David Beatty was a leading British naval officer in World War One. David Beatty was born in January 1871 and joined the Royal Navy in January 1884. In 1896, he was second in command of the Nile naval brigade and Lord Kitchener personally selected him for his 1898 Khartoum expedition. Beatty served in the China War of 1900 during the Boxer Uprising. Here he was promoted to captain at the age of 29 and commanded a battleship.
In 1910, Beatty was promoted to Rear Admiral aged just 39 – the youngest non-royal to do so since Lord Nelson.
In1913, he was appointed commander of the First Battlecruiser Squadron and in July 1914, he joined the Grand Fleet off of Scotland as the storm clouds of war fast approached.
Beatty served in the battles at Heligoland (August 1914) and Dogger Bank (January1915). At Heligoland, his fleet, aiding Commodore Tyrwhitts Harwich, sank three German cruisers. At Dogger Bank, Beatty’s fleet sunk the “Blucher” but his flagship “Lion” was badly damaged and had to be towed back to base.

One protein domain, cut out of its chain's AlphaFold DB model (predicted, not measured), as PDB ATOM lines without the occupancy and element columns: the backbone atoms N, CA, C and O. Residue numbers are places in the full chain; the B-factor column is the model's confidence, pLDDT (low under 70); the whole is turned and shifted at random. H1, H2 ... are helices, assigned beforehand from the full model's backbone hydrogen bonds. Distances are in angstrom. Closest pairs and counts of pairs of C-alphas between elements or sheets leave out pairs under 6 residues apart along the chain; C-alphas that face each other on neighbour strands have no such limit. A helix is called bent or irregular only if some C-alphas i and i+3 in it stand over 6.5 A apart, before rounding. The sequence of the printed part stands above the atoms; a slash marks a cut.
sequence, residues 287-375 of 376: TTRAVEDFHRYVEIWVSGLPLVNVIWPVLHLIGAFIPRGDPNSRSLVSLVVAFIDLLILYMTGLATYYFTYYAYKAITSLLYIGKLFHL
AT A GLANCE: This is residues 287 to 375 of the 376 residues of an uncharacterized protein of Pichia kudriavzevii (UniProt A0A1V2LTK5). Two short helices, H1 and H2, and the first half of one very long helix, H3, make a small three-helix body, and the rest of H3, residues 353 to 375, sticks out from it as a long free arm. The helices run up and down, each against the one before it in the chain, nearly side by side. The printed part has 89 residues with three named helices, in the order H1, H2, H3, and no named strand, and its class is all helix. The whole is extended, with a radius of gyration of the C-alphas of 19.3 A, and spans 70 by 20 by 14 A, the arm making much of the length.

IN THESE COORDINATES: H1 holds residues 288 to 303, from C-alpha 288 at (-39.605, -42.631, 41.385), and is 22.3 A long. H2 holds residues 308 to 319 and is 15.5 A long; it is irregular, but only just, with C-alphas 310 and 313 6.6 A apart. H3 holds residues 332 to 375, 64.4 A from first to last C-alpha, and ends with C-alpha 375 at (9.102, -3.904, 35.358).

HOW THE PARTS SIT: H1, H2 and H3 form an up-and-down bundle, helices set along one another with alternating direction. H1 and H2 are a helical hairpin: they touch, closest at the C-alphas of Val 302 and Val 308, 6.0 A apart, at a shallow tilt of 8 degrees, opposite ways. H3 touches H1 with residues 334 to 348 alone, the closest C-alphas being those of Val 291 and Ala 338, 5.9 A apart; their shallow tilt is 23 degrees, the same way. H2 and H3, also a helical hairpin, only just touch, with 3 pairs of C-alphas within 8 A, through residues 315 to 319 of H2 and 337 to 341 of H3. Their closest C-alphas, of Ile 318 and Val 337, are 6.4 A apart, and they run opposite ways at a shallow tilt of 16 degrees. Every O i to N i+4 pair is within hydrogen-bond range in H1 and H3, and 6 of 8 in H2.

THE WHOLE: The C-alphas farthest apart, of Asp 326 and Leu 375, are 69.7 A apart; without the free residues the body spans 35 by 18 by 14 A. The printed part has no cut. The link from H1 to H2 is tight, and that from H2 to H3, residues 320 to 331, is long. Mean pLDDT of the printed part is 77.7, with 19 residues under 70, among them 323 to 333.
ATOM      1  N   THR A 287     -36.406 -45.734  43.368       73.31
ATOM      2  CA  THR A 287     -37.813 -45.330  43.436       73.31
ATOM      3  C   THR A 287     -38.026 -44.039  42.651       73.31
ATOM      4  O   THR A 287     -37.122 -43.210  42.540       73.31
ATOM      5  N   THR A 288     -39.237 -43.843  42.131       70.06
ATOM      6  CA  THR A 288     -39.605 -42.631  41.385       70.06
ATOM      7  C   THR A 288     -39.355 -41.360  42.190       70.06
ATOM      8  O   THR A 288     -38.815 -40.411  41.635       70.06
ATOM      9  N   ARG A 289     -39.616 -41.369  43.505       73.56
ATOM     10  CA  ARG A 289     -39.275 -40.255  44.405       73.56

Beatty’s bold tactics during a battle, combined with his reputation for daring and aggression, created concern among some leading naval officers – primarily Admiral John Jellicoe. However, after Jellicoe’s performance at the Battle of Jutland – whereby Britain claimed a victory but the Germans destroyed more British ships and killed more British sailors than they lost – he was replaced by Beatty.
In late 1916, Jellicoe was appointed First Sea Lord and Beatty was appointed Commander of the Grand Fleet. Ironically, like Jellicoe, he believed that the Grand Fleet needed to be protected against a possible defeat against the Germans. So from the time of his appointment to the end of the war, there were no more major naval engagements. It is possible that for all the claims of a victory at Jutland, the battle had shown Beatty just how close a victory and defeat can be. Be erring on the side of caution, Beatty ensured that the North Sea remained out of the hands of the Germans. If the unthinkable had happened – another major naval battle that had led to a British defeat – the Germans would have had control of the North Sea with all the threats this would have presented to the British.
In 1919, Beatty was appointed Admiral of the Fleet – a post he held until 1927. In October 1919, Beatty was also appointed First Sea Lord. Parliament also voted him £100,000 in recognition of what he had done for his country. In 1919, he was also granted a peerage and became Earl Beatty, Baron Beatty of the North Sea and Brooksby.
Admiral David Beatty died in March 1936.
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